Having your graphics card go to 100% load when you don’t have any games (or programs that use the GPU) can be a pretty serious problem, especially if it also means that when you’re playing games, you have circumstantial FPS drops that spoil your gaming experience. On top of that, of course it also means that something is not working as it should, because the graphics card is not a component that needs to be set to 100% for no reason. Let’s see what you can do about it.
Reasons the graph goes to 100%
There are several reasons why this situation can happen, such as:
- There is a hardware failure that is affecting the performance of the graphics card.
- The GPU is being overloaded by processes running in the background.
- There is a driver problem.
- Your PC may be infected by some kind of malware.
Since you do have a problem, let’s see what we can do about it.
Checks on your hardware
If you have this problem that your graphics card seems to go to 100% for no reason, the first thing you should do is check the hardware, and this starts from checking the cable connections to disassembling the graphics card from your PC to check that it was connected correctly.
Start by disconnecting and then reconnecting the video cables, both on the graphics card side and on the monitor side. Then, with the PC turned off and completely disconnected, remove the side cover, remove the PCIe power connectors that go from the power supply, and finish by removing the graphics card from the PCI-Express socket. Take the opportunity to make a visual check that everything is in good condition, and then do the reverse process: mount the graphic again and connect the cables again, making sure that everything is correctly in place.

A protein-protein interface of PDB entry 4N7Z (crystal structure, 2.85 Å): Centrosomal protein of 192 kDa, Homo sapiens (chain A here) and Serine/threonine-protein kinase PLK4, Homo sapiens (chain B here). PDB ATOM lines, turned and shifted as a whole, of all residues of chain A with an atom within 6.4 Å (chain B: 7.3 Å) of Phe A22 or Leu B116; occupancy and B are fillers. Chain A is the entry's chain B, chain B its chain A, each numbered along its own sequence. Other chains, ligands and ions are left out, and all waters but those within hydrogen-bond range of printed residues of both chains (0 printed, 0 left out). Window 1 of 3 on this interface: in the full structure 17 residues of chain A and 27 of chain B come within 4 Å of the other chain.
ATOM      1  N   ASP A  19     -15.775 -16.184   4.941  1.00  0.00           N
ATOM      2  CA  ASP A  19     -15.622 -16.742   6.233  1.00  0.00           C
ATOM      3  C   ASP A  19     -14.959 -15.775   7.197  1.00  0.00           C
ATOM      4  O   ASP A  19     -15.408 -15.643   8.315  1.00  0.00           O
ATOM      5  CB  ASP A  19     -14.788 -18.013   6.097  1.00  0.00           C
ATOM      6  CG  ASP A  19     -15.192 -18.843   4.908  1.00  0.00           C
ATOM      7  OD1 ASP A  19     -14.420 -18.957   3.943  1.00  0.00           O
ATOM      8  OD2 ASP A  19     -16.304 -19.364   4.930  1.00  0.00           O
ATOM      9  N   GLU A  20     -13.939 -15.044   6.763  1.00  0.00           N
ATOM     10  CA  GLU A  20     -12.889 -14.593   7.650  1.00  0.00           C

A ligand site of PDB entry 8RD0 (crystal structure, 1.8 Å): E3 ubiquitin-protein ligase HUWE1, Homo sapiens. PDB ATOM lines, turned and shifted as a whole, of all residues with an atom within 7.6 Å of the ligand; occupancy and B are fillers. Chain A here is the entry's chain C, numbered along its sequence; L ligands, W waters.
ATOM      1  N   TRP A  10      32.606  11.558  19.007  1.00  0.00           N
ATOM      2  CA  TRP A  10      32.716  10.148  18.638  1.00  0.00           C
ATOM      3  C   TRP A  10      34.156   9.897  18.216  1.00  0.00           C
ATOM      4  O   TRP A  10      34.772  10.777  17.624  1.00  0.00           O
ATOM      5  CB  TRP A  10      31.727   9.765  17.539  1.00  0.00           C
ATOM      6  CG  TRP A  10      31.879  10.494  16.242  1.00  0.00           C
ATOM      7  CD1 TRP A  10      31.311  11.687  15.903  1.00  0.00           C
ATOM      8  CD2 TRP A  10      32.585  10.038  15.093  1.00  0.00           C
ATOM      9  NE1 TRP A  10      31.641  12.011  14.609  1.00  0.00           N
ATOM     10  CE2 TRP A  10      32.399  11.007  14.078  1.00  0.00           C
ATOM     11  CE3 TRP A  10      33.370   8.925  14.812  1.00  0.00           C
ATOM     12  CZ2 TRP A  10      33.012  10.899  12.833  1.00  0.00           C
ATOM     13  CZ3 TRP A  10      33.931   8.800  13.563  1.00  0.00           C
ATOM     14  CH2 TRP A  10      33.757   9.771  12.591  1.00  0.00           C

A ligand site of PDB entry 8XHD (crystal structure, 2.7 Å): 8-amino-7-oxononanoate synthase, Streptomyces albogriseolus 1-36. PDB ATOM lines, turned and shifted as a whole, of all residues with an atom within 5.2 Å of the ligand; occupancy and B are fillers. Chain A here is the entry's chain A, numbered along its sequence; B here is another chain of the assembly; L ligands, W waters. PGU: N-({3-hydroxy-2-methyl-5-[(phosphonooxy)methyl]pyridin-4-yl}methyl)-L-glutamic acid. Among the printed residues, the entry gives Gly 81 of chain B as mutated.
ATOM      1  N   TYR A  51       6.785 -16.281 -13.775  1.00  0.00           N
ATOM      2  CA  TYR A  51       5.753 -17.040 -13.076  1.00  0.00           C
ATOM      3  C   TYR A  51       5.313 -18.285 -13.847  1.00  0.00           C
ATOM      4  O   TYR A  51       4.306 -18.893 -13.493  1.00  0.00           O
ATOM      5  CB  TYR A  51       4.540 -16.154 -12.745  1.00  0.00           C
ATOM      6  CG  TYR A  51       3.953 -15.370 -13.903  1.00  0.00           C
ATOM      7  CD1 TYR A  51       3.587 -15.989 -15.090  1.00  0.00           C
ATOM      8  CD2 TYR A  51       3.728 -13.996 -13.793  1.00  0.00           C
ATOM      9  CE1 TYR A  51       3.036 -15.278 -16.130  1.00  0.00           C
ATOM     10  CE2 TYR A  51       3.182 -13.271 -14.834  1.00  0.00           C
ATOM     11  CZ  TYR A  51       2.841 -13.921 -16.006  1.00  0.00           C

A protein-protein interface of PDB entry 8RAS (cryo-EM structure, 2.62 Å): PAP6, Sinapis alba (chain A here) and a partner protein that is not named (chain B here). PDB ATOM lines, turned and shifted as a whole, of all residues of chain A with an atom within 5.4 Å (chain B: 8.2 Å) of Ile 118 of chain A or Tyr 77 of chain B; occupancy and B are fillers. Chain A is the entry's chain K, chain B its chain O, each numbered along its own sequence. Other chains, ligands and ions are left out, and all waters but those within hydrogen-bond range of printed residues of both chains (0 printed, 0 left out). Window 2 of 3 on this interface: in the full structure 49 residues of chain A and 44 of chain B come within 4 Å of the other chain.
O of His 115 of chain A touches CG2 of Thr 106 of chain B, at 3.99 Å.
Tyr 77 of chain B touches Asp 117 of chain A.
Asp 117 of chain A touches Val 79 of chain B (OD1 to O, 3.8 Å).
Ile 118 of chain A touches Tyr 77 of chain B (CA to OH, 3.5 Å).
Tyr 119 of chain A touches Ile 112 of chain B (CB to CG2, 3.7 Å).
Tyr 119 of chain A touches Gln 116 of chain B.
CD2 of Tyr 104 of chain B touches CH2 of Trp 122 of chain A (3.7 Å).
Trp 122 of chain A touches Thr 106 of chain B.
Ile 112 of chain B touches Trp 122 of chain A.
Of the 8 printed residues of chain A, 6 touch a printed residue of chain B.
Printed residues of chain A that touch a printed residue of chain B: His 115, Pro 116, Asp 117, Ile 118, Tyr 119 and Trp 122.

If after doing this the graphics card still goes to 100% even when you are on the Windows desktop, then either there is a deeper hardware problem with the graphics card or the problem is in the software, so let’s move on to the next section. .
Let’s start by making sure you don’t have a driver problem, so for that the best thing you can do is completely uninstall any graphics driver from your PC with DDU and then do a fresh install of the drivers that correspond to your model. graphics card (it is recommended to have downloaded the drivers beforehand). This way, you not only ensure that you have the latest driver installed, but also that there are no remnants of older drivers that could conflict.
Once this is done, if you still have the same problem, it is possible that your PC is infected with Malware, so it is the next thing to check. We recommend that you start by performing a thorough PC scan with Windows Defendersupporting you if necessary in third-party programs such as malwarebytes, a program that we know works quite well even in its free version. If a virus or malware is detected and removed, great, check that the problem has been fixed.
But if nothing you’ve done works and the problem persists, the next thing we would do would be to check that, indeed, the graphics card is fine and that it doesn’t have any problem with its hardware… unfortunately, the best way to check this is to disassemble the graphics card. and mount it on another PC (ask a friend for help for this) to check if the problems continue… if so, it is possible that the graphics card has broken and you have to change it or manage an RMA if it is still in the warranty period.